We have come into this quiet church to spend three hours together in memory of the death of Christ. What I wish you to do first of all is to have a vivid picture of that scene in Jerusalem on the first Good Friday. I wish you to feel yourselves as part of that procession which followed Jesus on His way to Calvary. Note how blood-stained He is. Note His weakness, weakness so acute that lie falls down under the weight of the Cross which the soldiers try to make Him carry. Note how Simon of Cyrene is seized upon--an indifferent stranger--and is forced to bear the Cross the rest of the way. Stand among the crowds and watch the soldiers prepare the Cross, while the dear Master stands by till they are ready to lay Him upon it. Then the cruel nailing, the lifting the Cross to an upright position, and letting it drop into the hole dug to receive it, with a jar that must have wrenched every sinew and nerve. There He hangs--crucified.
But I do not ask you to look up at that Cross with its sacred burden as the timid friends of Jesus looked up at it. I do not ask you to share their despair, their helplessness, their bitter tears. It is no execution to which I bid you, though it was an execution. It is not even a death-scene to which I bid you, though it was a scene of agonizing dying. After that first Good Friday, came the first Easter Day. And then quickly came the final vanishing of Jesus, that He might return in superb might through the Holy Spirit to be with all His followers everywhere, at all times. Since that day of gloom and tears the Name of Jesus has brought to the world increasing joy. Out of the Cross came, as from a mountain spring, sparkling water of refreshing and comfort, which flows by us this very day a majestic river, widening, deepening every moment, till every human soul, having touched its healing waters, shall rise up to sing.
I wish you to see in that first Good Friday all that the beautiful Mother saw and all that the dearest friend John the Son of Zebedee saw. And then I ask you to see much more. I wish you to see some of the results of that dying, as even the closest friend on that day could not see them. I ask you to push back the curtains of your imaginations, and surmise, as in a vision, all that the endless years will tell of the sublime and gracious Day.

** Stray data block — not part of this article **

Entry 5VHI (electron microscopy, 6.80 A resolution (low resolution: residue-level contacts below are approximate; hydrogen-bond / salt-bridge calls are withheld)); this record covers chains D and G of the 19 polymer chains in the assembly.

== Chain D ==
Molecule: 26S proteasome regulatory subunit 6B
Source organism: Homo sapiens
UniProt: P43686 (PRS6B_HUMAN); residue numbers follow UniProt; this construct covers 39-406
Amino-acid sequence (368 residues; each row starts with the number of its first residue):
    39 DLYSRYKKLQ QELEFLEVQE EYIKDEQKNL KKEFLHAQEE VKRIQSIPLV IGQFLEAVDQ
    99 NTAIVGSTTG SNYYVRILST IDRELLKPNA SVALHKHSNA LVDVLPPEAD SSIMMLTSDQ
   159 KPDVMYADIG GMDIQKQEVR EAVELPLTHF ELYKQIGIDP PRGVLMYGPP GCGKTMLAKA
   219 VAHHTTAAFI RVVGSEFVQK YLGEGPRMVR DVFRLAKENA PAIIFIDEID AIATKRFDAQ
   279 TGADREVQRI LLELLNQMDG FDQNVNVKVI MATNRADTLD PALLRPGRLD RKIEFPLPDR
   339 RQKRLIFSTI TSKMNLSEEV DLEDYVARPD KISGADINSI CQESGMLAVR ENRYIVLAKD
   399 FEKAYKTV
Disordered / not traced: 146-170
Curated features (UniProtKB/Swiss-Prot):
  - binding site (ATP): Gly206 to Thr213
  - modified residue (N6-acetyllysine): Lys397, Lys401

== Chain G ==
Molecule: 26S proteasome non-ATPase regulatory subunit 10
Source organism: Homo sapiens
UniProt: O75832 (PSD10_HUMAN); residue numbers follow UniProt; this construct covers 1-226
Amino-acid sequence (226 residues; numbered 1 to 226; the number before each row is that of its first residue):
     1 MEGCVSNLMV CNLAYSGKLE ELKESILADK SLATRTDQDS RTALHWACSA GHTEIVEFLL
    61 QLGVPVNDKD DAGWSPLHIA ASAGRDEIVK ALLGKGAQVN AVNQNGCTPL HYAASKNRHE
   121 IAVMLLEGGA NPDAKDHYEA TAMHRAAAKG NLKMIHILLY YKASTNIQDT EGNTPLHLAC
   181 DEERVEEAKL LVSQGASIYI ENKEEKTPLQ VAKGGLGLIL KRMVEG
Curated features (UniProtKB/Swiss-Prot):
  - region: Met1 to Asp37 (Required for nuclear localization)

Doing this, obviously, you will see the physical suffering; and you will sympathize with it. But you will not remain in such a mood. You will not dare to pity the Divine Sufferer. You will not wish that, had you been there, you had been strong enough to drive the soldiers away and to rescue Him. You will not talk of execution. You will not even talk of dying. You will think of life--life crowded with action. You must tingle with a certain proud excitement because One you call your Master is so calm, so heroic. He dies in such a way that the only word you can think of is life. It is not like dying in one's bed. It is like leading an army to victory; the General of the world is in full command of His legions, and far ahead of His most eager soldiers He rides with fury against the hosts of Sin; and always, as He keeps looking back upon His friends, His eyes shine for them with love and courage. No wailing can come from us, but a high shout of victory:
Sound, Sound the trumpet; shrill the fife,
To all the sensual world proclaim,
One crowded hour of glorious life
Is worth a world without a name!
And we may not stop there. We are not watching the supreme victory of an admired hero. He who died in victory on the first Good Friday is to us more than hero. We cannot stand far off as strangers. He is in some way ours.
Let us forget all the figures I have used, and think of one more. Let us say that in all the days in which Jesus had gone in and out among men He had been preparing to assume the Kingship of the world. His followers longed to have Him like Caesar; and He told them frankly that there was to be a Kingdom, and He was to be the King of it. This made them think of a King in a palace, seated beneath a canopy, on a gorgeous throne. Jesus let them know that they were right when they looked forward to His coronation and enthronement. But His throne was as no other throne in history. He walked out through the gates of Jerusalem on Good Friday, and on Calvary He took His throne and His kingly power. His throne was the Cross.
So today let us stand about Christ on His Cross as about a beloved, most reverenced King upon His Throne. "I," He had said, "if I be lifted up will draw all men unto me." At last He had been lifted up. He was firmly established upon the throne of the whole earth. All nations, all generations, were destined to come and bow before it. He was now King indeed.
So these Three Hours together I ask you to stand about the Throne of thrones, and to listen to the words which fall from the lips of the King. They are not greater than the words which He spoke before His strange enthronement. But they are, if possible, more significant. They are the words of final authority. They ring out over the ages to tell us who is this Jesus of Nazareth whom we call Lord of Lords, and King of Kings.
Let us listen reverently to each sentence as it falls from His lips. And let us, as simply and clearly as we can, try to think what each sentence means for Him, for us, for the whole world.
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